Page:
Most cases never go to trial. They settle for some compromised sum so that essentially everyone loses something. We don't care whether we work for the plaintiff or the defendant. We have to be objective in our assessment. Sometimes that objectivity works against us, but that's ok. Perhaps the best compliment I've gotten over the years is when an opposing attorney calls me for his next case.

If we are working on a case for the plaintiff and we find that the defendant is "not guilty", we say so....and we try to do that as early as possible. The same is true when we work for a defendant and we find the defendant (our client) screwed up. We have to let them know that. So no, we are not conflicted with such. I've been doing this a long time, and with a very small group of very competent and trusted colleagues. Our reputation is always worth more than the fees or the answers on any single project or case.

There are several larger, even national firms that do forensic work. Some employ a variety of engineering specialists. That is not our goal. We like being small and busy! Most of our business is repeat or referral. We do essentially no marketing.

Yes...it's always interesting!!

### RE: Payment for services

#### Quote (Ron)

If he doesn't like our opinion, but knows we're right, we become "hidden" litigation consultants to him, and not designated as the project's expert. We are then protected under Attorney/Client privilege and don't have to do depositions or trial testimony.

Ron,

In the case where your opinions do not align with your client/attorney so you become a "hidden" consultant, and IF the case does indeed go to trial, are not the other party/ies able to discover your "hidden" opinions/documents via legal discovery, or is that still protected under Attorney/Client privilege?

### RE: Payment for services

#### Quote (Ron)

Most cases never go to trial. They settle for some compromised sum so that essentially everyone loses something.
Except the lawyers, of course...

Dan - Owner
http://www.Hi-TecDesigns.com

### RE: Payment for services

Very interesting stuff, thanks Ron.

#### Quote (Ron)

The lawyers can and that makes their work very lucrative, but we're the poor schlubs who can only work hourly or lump sum! I don't have a problem with that though, as doing contingent fee work would cast a shadow over our credibility.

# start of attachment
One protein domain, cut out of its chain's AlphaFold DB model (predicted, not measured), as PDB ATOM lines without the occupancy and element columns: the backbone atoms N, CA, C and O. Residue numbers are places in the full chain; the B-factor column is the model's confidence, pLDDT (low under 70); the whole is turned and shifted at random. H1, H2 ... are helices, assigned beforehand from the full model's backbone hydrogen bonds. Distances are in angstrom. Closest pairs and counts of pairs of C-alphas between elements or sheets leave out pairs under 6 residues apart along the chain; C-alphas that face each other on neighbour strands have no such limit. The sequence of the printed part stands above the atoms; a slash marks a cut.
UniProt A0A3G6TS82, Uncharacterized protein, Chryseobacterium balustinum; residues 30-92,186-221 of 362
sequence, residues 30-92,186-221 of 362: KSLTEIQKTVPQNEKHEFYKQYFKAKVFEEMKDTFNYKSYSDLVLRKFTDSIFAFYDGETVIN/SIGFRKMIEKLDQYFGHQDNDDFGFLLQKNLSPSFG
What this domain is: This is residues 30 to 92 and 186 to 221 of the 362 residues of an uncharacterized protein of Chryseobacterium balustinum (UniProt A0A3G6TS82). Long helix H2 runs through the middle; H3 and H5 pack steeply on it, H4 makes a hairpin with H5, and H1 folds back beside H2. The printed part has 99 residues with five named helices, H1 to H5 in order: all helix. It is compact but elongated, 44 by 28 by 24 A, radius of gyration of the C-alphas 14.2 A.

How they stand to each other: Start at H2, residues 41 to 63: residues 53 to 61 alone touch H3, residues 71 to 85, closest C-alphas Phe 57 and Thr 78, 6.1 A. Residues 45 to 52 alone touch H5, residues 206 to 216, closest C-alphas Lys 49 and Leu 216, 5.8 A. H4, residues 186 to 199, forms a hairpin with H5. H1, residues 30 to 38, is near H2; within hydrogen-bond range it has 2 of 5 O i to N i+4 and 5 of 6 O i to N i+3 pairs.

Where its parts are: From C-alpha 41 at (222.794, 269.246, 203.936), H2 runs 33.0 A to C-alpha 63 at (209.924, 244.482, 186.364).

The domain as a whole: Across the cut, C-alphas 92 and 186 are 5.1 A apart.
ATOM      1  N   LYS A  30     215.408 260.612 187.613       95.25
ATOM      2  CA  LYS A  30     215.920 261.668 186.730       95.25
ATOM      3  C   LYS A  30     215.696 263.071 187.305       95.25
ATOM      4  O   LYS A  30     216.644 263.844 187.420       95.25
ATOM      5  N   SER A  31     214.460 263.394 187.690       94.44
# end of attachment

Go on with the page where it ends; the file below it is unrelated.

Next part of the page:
I'm not sure I'm so noble...

### RE: Payment for services

Ingenuity...in most cases, a litigation consultant's work is protected under attorney-client privilege. One has to be very careful with that though, as sometimes a sharp attorney on the other side can pierce that privilege cloak!

MGS2000....yep! Exactly right.

BowlingDanish...it can be a fine line to walk. I've seen engineers and architects in forensic work compromise their integrity. Some suffer for it, some don't.

### RE: Payment for services

I only ask for a retainer when the client is long distance or I just have a bad feeling about getting paid.
I usually get stiffed for about \$700 per year. Not enough to call the lawyers or file a lien.
I am pretty vigilant when the payments are late and will bug the crap out them until it does. Works pretty well.

### RE: Payment for services

Be very wary of any statements like “Can you just get on it, we need that stuff now, and we will handle the paperwork later."
This is a guarantee that you will not get paid.
B.E.

You are judged not by what you know, but by what you can do.

### RE: Payment for services

#### Quote (Ron)

BowlingDanish...it can be a fine line to walk. I've seen engineers and architects in forensic work compromise their integrity. Some suffer for it, some don't.

I feel as though engineering is different to law - the rules are based on science and physics, not human creations of legislation and order. If an engineer compromises their integrity I feel they also compromise their credibility. You can't argue a case based on fundamental evidence and physics that is wrong - you will get found out if the other side has a competent expert. I wouldn't say the same about law. Law is a web of precedence and interpretation that is constantly evolving - there is no correct answer, so integrity becomes subjective.

#### Quote (Ron)

No, we do not get a percentage of the award. That would be unethical.

I strongly disagree with this. Deceiving people, fabricating information, or jeopardising counter evidence is being unethical. Accepting a percentage of an award is just as ethical as the process you follow to receive that award. If you present factual, relevant information that is true and to the best of your knowledge accurate - how is receiving a percentage of the award unethical?

I'm tired of being a schlub - but that doesn't make me unethical